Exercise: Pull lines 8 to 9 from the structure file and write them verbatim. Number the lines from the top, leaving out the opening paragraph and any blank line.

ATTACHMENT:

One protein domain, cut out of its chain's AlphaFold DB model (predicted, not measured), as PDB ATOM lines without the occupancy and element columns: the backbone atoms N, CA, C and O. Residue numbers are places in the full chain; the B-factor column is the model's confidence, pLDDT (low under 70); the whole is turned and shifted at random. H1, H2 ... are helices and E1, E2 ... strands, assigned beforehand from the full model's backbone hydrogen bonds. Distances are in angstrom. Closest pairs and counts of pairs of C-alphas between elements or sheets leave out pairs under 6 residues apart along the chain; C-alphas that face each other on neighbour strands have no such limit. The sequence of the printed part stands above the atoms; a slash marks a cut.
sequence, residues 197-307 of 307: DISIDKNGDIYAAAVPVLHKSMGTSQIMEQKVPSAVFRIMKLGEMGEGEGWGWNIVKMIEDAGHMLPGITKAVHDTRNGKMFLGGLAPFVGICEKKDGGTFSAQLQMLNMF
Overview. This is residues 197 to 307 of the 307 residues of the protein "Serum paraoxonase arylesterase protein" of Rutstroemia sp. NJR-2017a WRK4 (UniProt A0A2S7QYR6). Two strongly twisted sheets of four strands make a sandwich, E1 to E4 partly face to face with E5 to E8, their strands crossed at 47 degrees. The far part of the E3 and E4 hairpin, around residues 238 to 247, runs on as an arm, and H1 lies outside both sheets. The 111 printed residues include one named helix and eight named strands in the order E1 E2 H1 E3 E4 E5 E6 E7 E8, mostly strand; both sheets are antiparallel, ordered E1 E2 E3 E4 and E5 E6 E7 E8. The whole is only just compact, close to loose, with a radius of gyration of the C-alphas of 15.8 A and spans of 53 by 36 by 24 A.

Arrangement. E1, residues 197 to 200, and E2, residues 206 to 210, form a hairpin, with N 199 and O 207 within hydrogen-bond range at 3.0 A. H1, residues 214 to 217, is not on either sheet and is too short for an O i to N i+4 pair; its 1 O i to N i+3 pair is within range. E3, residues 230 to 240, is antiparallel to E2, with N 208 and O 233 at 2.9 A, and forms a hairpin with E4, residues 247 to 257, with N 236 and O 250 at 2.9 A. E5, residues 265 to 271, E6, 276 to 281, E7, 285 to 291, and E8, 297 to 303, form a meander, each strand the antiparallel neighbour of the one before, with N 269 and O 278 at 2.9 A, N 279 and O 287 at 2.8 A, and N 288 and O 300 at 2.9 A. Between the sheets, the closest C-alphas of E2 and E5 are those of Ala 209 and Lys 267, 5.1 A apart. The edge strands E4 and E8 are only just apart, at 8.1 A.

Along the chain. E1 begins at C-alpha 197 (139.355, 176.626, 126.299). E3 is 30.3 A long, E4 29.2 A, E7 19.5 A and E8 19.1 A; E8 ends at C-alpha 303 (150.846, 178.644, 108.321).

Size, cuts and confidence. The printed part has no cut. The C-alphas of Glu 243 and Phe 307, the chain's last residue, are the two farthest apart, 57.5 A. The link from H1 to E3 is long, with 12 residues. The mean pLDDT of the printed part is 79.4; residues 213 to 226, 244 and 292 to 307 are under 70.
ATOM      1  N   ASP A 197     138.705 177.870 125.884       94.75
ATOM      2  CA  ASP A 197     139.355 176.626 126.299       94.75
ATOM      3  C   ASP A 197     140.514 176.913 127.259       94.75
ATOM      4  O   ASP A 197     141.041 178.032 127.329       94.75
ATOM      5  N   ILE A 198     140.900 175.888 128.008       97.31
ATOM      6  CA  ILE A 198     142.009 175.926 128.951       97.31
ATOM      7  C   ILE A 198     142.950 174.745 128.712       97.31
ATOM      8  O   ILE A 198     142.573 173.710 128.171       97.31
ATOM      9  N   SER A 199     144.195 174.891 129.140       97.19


ATOM      3  C   ASP A 197     140.514 176.913 127.259       94.75
ATOM      4  O   ASP A 197     141.041 178.032 127.329       94.75